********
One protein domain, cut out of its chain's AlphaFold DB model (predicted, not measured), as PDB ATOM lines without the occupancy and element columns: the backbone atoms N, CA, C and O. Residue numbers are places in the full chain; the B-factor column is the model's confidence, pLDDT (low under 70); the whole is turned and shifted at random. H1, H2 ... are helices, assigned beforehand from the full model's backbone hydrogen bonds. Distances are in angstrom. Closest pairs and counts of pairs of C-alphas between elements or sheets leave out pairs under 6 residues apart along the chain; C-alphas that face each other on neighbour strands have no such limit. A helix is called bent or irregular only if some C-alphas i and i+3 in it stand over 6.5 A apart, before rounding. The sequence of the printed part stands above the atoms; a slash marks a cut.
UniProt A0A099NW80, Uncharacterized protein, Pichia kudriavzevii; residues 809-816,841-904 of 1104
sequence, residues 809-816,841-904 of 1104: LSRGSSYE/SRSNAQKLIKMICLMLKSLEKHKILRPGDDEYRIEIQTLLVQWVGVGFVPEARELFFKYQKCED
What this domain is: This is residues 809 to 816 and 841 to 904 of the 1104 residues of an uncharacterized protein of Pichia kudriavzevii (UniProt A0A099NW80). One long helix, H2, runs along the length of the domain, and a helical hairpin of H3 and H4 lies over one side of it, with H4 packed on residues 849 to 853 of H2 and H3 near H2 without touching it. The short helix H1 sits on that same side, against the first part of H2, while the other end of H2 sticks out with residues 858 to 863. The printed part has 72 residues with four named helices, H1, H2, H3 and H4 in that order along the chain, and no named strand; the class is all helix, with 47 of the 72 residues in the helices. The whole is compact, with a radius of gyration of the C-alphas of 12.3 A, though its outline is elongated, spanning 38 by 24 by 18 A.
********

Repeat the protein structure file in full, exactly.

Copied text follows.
One protein domain, cut out of its chain's AlphaFold DB model (predicted, not measured), as PDB ATOM lines without the occupancy and element columns: the backbone atoms N, CA, C and O. Residue numbers are places in the full chain; the B-factor column is the model's confidence, pLDDT (low under 70); the whole is turned and shifted at random. H1, H2 ... are helices, assigned beforehand from the full model's backbone hydrogen bonds. Distances are in angstrom. Closest pairs and counts of pairs of C-alphas between elements or sheets leave out pairs under 6 residues apart along the chain; C-alphas that face each other on neighbour strands have no such limit. A helix is called bent or irregular only if some C-alphas i and i+3 in it stand over 6.5 A apart, before rounding. The sequence of the printed part stands above the atoms; a slash marks a cut.
UniProt A0A099NW80, Uncharacterized protein, Pichia kudriavzevii; residues 809-816,841-904 of 1104
sequence, residues 809-816,841-904 of 1104: LSRGSSYE/SRSNAQKLIKMICLMLKSLEKHKILRPGDDEYRIEIQTLLVQWVGVGFVPEARELFFKYQKCED
What this domain is: This is residues 809 to 816 and 841 to 904 of the 1104 residues of an uncharacterized protein of Pichia kudriavzevii (UniProt A0A099NW80). One long helix, H2, runs along the length of the domain, and a helical hairpin of H3 and H4 lies over one side of it, with H4 packed on residues 849 to 853 of H2 and H3 near H2 without touching it. The short helix H1 sits on that same side, against the first part of H2, while the other end of H2 sticks out with residues 858 to 863. The printed part has 72 residues with four named helices, H1, H2, H3 and H4 in that order along the chain, and no named strand; the class is all helix, with 47 of the 72 residues in the helices. The whole is compact, with a radius of gyration of the C-alphas of 12.3 A, though its outline is elongated, spanning 38 by 24 by 18 A.